Conducting a Social Media Audit
The purpose of a social media audit is to analyze the effectiveness of existing social media efforts, and understand audience, behavior, competitors, and trends.
While many people implement a strategy and then conduct an audit, it’s important to know how your past efforts are doing before you implement a real strategy. Then, you can compare your efforts before you begin really putting time into your social media to what you’re doing now. Knowing where you began will help you understand where you ended up, how your strategy is really doing, and help you understand your growing audience better.
There are three parts of a social media audit:
The audience analysis provides insight into who you’re currently reaching and where potential customers may be found.
First, take a look at your followers on your social media accounts. Who are they? What other brands are they following? Check out who you’re reaching currently. You can do this by looking at analytics on each site. In Twitter, you can look at your audience demographics: what language they speak, top interests, etc. Use these tools to identify the audience you are currently reaching.
Now, think about who you want to reach. Write down their demographics and psychographics, where they spend their time online, and what they want to see on their feeds. Then, think about how you can tailor your approach to target these people specifically.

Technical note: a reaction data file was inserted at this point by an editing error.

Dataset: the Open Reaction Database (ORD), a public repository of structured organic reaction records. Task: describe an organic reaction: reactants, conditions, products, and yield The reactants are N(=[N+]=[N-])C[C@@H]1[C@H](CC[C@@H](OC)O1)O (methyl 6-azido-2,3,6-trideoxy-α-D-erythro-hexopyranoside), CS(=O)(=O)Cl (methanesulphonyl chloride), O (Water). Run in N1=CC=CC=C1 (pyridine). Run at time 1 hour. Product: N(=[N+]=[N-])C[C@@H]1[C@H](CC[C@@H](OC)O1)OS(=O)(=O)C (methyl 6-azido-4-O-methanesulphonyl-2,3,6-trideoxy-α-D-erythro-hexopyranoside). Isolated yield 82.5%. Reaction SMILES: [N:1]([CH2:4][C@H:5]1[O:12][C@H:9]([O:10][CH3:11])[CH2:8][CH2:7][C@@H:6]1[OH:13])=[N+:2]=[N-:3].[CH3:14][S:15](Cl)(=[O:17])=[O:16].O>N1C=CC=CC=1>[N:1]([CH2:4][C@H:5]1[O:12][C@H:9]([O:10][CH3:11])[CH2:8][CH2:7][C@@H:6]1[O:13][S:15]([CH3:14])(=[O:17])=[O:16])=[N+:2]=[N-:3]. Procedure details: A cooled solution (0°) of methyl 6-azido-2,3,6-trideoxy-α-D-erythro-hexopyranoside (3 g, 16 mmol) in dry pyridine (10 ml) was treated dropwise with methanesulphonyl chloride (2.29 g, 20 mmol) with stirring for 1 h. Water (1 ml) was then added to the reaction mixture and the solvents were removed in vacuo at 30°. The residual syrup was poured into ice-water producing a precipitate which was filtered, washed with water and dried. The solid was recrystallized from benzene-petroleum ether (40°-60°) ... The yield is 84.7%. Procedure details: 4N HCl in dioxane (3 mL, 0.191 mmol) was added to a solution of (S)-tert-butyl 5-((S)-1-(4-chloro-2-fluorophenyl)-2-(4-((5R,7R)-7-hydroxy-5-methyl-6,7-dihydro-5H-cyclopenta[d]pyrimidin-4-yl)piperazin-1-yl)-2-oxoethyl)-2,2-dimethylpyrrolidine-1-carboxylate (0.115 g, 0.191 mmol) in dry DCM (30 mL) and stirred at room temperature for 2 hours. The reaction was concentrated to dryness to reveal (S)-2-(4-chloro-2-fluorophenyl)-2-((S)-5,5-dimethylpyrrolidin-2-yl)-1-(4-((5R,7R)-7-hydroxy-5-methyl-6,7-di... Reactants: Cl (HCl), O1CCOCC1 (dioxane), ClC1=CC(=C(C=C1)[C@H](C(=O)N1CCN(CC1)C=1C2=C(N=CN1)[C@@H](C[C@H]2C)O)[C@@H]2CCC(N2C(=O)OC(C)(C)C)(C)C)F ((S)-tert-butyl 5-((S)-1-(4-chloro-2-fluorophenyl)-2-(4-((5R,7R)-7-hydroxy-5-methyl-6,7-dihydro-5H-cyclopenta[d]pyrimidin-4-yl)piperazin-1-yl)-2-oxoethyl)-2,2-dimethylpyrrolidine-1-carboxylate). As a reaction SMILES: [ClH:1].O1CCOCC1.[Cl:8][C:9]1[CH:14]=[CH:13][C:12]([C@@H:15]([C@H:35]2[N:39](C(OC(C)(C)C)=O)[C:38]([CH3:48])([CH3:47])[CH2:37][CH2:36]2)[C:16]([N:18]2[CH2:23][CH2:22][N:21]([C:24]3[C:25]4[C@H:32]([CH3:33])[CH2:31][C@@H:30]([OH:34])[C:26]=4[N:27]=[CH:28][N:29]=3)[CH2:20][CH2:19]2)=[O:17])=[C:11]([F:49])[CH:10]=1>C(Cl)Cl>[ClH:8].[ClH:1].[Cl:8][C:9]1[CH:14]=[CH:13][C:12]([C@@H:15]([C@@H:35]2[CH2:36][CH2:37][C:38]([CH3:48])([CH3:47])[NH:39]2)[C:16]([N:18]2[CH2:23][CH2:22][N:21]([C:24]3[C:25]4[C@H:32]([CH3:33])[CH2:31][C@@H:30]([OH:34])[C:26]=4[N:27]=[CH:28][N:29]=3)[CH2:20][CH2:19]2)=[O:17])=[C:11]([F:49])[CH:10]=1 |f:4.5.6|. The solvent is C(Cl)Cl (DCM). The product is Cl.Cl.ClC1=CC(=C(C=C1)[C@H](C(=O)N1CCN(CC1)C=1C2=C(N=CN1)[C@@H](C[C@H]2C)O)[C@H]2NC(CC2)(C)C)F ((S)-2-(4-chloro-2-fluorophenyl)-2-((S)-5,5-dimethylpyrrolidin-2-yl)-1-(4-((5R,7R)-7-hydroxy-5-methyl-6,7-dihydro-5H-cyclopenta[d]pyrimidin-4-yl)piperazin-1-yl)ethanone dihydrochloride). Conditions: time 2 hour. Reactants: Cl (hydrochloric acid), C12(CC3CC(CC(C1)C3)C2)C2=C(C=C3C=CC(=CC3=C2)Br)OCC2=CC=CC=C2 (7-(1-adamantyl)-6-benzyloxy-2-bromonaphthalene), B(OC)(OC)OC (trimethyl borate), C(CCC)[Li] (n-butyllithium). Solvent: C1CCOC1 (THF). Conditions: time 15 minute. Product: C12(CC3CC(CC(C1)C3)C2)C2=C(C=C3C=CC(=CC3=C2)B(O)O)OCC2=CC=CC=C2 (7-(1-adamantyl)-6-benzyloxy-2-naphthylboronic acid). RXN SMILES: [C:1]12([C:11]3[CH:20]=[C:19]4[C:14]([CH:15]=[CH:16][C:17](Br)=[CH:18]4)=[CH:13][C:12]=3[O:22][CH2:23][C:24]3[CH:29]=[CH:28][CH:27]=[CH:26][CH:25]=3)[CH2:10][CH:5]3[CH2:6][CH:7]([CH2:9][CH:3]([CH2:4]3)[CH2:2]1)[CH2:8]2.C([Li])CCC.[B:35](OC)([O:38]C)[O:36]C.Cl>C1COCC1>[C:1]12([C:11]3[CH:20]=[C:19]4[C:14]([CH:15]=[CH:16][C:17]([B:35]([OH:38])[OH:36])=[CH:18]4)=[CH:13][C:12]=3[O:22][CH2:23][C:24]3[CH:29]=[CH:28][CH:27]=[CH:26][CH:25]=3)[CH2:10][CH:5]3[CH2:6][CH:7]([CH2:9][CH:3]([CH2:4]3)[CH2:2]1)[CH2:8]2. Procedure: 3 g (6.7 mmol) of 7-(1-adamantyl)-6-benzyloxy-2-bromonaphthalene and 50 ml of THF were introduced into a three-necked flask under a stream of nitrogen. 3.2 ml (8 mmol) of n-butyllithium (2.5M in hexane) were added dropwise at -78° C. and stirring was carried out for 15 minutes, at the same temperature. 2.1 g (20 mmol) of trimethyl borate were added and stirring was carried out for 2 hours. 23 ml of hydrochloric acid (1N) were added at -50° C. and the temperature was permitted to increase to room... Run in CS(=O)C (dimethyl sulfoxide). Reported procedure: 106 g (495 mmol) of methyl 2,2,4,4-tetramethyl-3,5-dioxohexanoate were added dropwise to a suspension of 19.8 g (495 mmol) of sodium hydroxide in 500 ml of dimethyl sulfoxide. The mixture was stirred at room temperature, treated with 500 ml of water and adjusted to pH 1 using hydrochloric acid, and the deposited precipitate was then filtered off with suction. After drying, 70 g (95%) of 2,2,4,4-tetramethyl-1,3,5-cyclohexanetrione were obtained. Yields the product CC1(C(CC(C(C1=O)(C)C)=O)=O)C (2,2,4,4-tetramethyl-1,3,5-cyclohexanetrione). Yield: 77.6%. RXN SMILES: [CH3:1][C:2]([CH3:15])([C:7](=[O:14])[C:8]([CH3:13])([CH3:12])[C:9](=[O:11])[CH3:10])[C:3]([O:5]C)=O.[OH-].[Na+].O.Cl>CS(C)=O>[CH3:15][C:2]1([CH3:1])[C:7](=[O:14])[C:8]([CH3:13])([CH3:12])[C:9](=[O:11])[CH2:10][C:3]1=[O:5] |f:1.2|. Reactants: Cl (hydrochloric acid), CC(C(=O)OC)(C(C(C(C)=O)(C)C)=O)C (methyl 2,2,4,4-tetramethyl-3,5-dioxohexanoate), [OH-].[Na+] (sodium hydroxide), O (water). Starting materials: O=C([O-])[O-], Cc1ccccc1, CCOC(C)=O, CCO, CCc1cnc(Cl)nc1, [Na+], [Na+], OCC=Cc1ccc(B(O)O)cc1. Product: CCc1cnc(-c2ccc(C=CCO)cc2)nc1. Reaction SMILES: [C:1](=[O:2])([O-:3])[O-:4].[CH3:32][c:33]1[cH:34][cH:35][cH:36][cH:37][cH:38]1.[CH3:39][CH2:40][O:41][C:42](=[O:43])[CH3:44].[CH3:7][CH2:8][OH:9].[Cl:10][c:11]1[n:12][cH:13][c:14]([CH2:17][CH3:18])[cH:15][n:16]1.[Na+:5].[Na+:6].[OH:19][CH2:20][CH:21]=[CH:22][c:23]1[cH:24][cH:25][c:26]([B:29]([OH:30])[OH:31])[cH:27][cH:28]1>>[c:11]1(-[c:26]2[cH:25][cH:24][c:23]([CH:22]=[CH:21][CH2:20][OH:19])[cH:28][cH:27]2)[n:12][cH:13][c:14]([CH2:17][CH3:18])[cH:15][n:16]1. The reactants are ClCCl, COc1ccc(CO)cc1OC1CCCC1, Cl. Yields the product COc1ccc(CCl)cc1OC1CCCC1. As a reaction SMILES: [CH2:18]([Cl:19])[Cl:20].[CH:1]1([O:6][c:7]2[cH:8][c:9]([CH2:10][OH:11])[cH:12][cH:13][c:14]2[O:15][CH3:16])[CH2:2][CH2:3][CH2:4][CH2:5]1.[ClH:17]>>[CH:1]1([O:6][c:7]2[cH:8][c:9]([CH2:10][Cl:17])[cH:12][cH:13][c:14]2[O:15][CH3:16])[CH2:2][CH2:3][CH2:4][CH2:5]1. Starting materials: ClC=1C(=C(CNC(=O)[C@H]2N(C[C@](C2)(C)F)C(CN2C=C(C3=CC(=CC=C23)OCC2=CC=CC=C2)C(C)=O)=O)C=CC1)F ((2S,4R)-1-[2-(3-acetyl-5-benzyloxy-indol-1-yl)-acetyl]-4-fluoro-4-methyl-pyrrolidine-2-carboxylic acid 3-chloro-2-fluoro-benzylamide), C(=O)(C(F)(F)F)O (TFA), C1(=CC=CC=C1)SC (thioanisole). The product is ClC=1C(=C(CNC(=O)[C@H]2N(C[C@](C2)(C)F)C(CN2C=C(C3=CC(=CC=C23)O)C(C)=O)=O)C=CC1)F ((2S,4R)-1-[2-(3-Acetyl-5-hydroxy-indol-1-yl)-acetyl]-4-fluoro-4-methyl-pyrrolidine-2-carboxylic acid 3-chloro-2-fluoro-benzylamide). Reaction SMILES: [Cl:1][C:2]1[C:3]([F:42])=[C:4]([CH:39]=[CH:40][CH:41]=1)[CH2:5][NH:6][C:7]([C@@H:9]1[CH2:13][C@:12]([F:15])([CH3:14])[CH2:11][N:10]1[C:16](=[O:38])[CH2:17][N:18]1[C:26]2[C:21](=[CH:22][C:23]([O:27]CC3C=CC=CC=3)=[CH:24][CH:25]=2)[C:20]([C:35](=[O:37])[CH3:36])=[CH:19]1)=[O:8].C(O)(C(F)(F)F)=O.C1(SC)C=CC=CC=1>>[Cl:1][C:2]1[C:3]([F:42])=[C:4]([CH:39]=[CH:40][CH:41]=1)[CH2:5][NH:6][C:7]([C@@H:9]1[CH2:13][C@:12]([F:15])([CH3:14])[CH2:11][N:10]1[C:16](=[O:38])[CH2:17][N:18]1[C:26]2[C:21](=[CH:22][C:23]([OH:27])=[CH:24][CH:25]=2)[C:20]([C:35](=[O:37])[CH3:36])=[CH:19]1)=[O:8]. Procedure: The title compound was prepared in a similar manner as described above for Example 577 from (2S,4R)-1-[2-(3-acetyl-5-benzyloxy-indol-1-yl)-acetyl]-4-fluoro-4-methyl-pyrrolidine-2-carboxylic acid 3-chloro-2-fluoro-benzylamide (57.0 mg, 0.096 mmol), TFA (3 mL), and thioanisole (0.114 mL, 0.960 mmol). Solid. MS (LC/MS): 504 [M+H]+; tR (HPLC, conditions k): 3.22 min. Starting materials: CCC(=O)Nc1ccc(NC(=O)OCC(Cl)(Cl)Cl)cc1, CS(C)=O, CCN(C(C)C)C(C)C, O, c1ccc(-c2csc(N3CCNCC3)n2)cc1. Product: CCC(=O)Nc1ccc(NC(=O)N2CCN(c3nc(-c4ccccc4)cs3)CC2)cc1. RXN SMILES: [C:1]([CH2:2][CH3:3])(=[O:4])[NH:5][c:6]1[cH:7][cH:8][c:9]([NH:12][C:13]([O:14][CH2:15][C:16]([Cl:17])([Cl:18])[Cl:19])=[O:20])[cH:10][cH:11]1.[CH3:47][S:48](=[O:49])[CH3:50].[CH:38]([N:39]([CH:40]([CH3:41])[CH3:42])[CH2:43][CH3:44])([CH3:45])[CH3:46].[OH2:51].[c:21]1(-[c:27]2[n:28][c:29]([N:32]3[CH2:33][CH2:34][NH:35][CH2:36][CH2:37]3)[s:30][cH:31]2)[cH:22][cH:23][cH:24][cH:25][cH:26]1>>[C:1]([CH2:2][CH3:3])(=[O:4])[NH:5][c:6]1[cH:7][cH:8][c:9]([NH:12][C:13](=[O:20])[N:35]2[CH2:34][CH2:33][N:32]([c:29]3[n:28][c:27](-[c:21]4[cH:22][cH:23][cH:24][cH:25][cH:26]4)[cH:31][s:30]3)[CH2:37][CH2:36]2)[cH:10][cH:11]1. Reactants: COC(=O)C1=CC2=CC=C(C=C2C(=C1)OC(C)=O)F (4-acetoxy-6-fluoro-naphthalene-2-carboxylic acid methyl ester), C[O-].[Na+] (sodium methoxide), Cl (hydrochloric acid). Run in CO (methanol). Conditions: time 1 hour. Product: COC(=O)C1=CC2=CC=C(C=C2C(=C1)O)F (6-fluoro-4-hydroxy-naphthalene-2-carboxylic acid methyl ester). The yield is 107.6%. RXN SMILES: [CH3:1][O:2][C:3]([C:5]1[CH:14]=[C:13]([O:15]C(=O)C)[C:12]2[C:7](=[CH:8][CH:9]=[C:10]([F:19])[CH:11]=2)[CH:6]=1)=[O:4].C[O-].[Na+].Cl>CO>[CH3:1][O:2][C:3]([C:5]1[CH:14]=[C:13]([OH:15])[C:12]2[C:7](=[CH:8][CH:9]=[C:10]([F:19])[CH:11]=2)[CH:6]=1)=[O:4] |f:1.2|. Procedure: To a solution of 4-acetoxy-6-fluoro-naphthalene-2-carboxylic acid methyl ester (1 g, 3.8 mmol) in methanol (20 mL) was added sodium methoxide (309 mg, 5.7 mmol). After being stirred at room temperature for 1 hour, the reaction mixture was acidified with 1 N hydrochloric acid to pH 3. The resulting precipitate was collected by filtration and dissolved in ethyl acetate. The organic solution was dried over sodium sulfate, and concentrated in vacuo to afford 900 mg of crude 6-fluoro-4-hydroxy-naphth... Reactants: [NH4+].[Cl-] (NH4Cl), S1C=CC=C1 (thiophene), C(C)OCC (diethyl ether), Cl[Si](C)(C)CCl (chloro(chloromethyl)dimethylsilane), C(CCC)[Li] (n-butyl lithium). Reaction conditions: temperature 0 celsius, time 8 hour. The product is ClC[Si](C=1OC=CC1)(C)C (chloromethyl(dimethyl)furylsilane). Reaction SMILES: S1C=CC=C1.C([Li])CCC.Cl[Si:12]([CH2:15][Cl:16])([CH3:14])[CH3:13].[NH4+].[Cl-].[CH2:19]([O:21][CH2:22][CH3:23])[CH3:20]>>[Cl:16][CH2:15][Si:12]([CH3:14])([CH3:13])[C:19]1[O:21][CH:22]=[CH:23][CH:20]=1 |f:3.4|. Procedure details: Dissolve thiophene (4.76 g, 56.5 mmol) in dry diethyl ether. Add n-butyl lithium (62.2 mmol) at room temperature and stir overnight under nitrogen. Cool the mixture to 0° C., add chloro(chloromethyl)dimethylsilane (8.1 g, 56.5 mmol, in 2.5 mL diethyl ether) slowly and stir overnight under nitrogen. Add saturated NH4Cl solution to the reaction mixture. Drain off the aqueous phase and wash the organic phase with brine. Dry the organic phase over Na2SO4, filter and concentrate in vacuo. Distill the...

The internal audit is for you and your company.
First, list all social accounts your company is on. List all accounts, whether they are active or not. If an account was created and forgotten—list it too! We want to look at all past and present efforts.
Next, take down analytics for the platforms you’re on. Track everything from the past few months—posting frequency, follower counts, engagement rates, page views, mentions, and more. Put it in a document and save it for next month when you’ll be comparing your efforts.
During the internal audit, look at all platforms your company is on. Which ones can be shut down? Where can you put resources to reach your audience more effectively?
Finally, be sure to constantly monitor your top performing content. Note which posts are taking off and which don’t seem to resonate with your followers. Keep track of these posts and post similar content to continue your hot streak.
The competitive audit is the final step in your social media audit and used to collect more analytics, content, and points of comparison for your brand.
First, identify top competitors. Then, take a peek at their profiles. What are they doing right? Where could they improve? Use your own critiques on their profiles to take a fresh look at your own: where could you improve?
If you want to directly compare your activity and results to your competitors, take down their basic metrics. How many followers do they have? How is the engagement on their posts? Look at their top performing content —why is it out performing your top content? What can you learn from their successes and mistakes on social media?
Take this information and use it to tailor your own social media approach. Learn from your competitors.
Finally, take some time to look at aspirational brands outside of your industry.
How can you learn from what they’re doing right? Maybe you’re thinking of showing some of your products on an Instagram story—retail brands have been doing that successfully for years, how can your brand learn from their experience? Even brands that are completely out of your industry can provide great social media inspiration that you can tweak and deliver to your audience.